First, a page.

According to the U.S. Department of Justice, 600,000 prisoners are released each year. Nearly 70 percent have alcohol and drug problems.
Within three years, roughly two-thirds are rearrested; about 50 percent land back behind bars.
Policymakers across the country are pushing for implementation of faith-based prisoner reentry programming to reduce recidivism levels, but so far studies by proponents and practitioners of such programs haven’t produced much hard evidence that they actually work, according to an extensive review led by a Florida State University researcher and funded in part by the National Institute of Justice.
Assuming no coercion of prisoners and no taxpayer costs, faith-based offerings may fill programming voids at resource-strapped prisons and offer solace and community connections to receptive inmates, suggests Dan Mears, an associate professor in the FSU College of Criminology and Criminal Justice. He co-authored the review, "Faith-based efforts to improve prisoner reentry: Assessing the logic and evidence," that appears in August’s Journal of Criminal Justice.
Mears’ analysis both of existing research on faith-based prisoner reentry and more general studies of the relationship between religion and crime has raised critical questions.
Most importantly, are faith-based programs demonstrably effective in reducing recidivism? Are they relying on secular rehabilitation services and, if so, is any measurable success on their part in fact attributable to those services—not to faith or religion? Are weak studies misinforming policymakers, diverting funding and forestalling implementation of better methods?
Unfortunately, anecdotes are many and clear answers few in the spate of methodologically flawed research currently being offered up to policymakers as proof of efficacy, concluded Mears and fellow reviewers at the Urban Institute in Washington, D.C. "Despite the call for evidence-based programs and policies instead of belief- and emotion-driven ones, current faith-based prisoner reentry programs don’t remotely constitute evidence-based practice," Mears said.
"We undertook this review while evaluating a faith-based prisoner reentry program. During that evaluation, we found precious little theoretical foundation or empirical research," he said. "What we did find was weak support for a religion-crime relationship, inconsistent measurements of ‘faith’ and ‘religion,’ few methodologically rigorous studies, and significant questions about program implementation and the theoretical foundations of faith-based initiatives."
The fundamental flaw in all the studies: the absence of a clear, consistent operational definition of "faith-based." Is it, for example, nonprofit organizations with religious affiliations delivering secular services such as vocational and drug counseling—or is it individual faith volunteers conducting Bible classes with prisoners? Furthermore, where gains were declared, it was unclear which practices or combinations of secular and religious components generated them.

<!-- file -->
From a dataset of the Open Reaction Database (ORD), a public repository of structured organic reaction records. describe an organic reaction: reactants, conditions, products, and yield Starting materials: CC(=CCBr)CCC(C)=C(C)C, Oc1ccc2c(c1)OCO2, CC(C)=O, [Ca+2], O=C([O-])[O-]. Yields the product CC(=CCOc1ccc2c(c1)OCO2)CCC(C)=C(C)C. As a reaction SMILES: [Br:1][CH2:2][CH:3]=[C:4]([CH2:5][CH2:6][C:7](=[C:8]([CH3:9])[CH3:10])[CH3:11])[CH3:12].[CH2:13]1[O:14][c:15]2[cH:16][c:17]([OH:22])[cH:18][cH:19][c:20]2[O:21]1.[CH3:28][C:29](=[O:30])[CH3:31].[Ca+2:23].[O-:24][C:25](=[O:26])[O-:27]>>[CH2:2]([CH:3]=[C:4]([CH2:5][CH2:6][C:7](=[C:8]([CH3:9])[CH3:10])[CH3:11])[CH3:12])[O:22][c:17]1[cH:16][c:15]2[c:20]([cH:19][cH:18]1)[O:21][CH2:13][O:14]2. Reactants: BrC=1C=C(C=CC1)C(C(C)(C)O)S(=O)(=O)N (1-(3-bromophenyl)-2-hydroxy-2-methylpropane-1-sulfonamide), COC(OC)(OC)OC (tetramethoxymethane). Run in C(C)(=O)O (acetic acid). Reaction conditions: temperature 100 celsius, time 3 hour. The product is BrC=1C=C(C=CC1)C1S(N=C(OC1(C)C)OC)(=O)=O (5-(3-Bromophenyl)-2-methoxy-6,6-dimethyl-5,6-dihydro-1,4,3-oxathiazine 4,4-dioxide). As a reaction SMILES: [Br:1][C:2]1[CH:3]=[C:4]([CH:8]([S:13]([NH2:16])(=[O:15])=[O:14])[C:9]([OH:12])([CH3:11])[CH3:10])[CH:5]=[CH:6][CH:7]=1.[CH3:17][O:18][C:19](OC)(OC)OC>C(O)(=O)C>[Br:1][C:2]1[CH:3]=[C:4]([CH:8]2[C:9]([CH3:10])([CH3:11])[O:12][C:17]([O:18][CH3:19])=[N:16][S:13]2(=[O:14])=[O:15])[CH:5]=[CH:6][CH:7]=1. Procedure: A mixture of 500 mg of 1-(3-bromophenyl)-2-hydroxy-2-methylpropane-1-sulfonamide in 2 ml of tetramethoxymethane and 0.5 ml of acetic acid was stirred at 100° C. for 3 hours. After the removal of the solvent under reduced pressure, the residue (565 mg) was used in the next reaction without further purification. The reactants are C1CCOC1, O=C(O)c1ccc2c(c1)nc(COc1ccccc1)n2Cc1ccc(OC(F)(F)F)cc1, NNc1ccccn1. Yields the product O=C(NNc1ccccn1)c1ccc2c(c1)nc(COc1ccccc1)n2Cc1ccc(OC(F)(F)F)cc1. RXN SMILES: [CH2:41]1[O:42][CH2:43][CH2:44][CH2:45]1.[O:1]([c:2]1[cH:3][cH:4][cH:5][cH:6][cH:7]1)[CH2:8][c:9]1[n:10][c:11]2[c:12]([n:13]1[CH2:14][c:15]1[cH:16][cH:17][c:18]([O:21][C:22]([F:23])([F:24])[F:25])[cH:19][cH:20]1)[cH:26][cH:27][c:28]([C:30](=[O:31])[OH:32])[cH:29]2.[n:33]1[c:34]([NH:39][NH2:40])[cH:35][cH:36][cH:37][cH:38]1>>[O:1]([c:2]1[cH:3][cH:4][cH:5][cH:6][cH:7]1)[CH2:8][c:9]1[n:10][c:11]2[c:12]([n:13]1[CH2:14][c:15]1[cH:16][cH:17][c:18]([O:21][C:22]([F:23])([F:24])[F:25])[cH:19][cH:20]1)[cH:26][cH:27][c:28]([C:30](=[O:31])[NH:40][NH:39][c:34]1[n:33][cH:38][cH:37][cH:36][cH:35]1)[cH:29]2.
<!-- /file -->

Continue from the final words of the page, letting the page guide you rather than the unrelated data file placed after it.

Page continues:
Regardless of the definitions and measurements used and the manner in which findings were presented, the review found few studies that had generated data credible enough to justify public support—or outright rejection—of faith-based programming.
As an example, Mears cites the Prison Fellowship Ministries, founded by Charles Colson, the former Nixon aide who became a born-again Christian while imprisoned for his part in the Watergate scandal. Colson has touted the success of his ministries based on studies that show lower recidivism rates among participants. However, Mears noted that the studies focused only on inmates who completed the program, while comparing its recidivism rates to those of all participants—including dropouts—of selected secular programs.
In fact, if recidivism rates in Colson’s programs were revised to include all participants, "graduates" or not, results would be worse than those for the comparison groups. Where successes might be construed to exist, it’s unclear what to credit—the computer and life skills classes or its fundamentalist Christian doctrine. Where recidivism increases among its program participants, did faith-based programming play a part by leading some inmates to believe that ultimate responsibility for their actions lies with God, not them? Like arguments that faith-based programs decrease recidivism, this possibility remains to be demonstrated empirically.
"Unquestionably, faith-based programs that rely exclusively on volunteers and require no in-kind contributions from correctional systems entail few costs," Mears said. "Yet, important questions remain about what exactly a faith-based program is, why such programs should be expected to be effective and whether they are, and not least, particularly where some degree of coercion is possible, the appropriateness of using any taxpayer dollars for religiousprogramming."
To learn more about the FSU College of Criminology and Criminal Justice—committed to evidence-based research that drives and informs public policymaking—visit: http://www.criminology.fsu.edu/.